With open sea on one side and sheltered waters on the other, this massive sandspit has two entirely different faces.
Situated at the extreme northern tip of the South Island, Farewell Spit stretches more than 30 kilometres into the Tasman Sea and is an area of outstanding natural beauty. The Maori name for the spit is Onetahua, meaning 'heaped up sand'.
Farewell Spit has been a bird sanctuary since the 1930s and provides a home for over 90 bird species. Bar tailed godwits, knots, curlews, whimbrels and turnstones fly around 12,000 kilometres every northern hemisphere autumn to spend the summer here in the south. The spit also has a gannet colony.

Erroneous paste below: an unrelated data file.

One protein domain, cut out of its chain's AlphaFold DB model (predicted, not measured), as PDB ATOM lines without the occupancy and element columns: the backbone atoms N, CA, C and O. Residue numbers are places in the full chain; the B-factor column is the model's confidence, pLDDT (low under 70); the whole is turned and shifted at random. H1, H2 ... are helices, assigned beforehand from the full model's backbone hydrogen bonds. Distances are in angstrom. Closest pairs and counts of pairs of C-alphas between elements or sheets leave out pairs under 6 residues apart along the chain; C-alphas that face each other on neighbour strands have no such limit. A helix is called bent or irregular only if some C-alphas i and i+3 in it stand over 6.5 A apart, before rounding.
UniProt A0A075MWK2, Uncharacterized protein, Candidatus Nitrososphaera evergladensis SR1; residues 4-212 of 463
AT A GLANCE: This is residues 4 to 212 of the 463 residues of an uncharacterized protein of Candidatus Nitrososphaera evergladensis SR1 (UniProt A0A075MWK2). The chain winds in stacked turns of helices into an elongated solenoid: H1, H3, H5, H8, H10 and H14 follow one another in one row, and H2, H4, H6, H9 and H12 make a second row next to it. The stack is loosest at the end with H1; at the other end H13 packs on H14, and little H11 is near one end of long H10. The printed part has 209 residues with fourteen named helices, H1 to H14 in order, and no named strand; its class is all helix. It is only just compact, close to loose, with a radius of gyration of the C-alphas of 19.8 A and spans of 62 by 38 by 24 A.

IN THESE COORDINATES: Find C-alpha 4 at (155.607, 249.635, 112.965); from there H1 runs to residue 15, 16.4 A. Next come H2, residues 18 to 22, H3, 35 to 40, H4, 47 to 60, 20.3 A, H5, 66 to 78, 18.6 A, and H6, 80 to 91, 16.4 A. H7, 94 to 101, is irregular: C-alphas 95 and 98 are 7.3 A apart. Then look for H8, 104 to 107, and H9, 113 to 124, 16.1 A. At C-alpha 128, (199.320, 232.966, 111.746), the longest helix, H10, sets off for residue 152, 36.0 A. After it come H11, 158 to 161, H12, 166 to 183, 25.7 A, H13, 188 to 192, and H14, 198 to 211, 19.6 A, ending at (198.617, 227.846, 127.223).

To guide passing ships, Farewell Spit's first lighthouse was built in 1869. In the early years the lighthouse site had no vegetation and windblown sand was an ongoing problem for the keepers. Then one clever keeper organised for small loads of soil to be delivered with the mail. He planted a windbreak of macrocarpa pines which are still there to this day. The pines protect the station from the shifting sands and provide a daylight landmark for passing ships.
The best way to experience the spit is on a 4WD safari. You'll find tour operators in nearby Collingwood.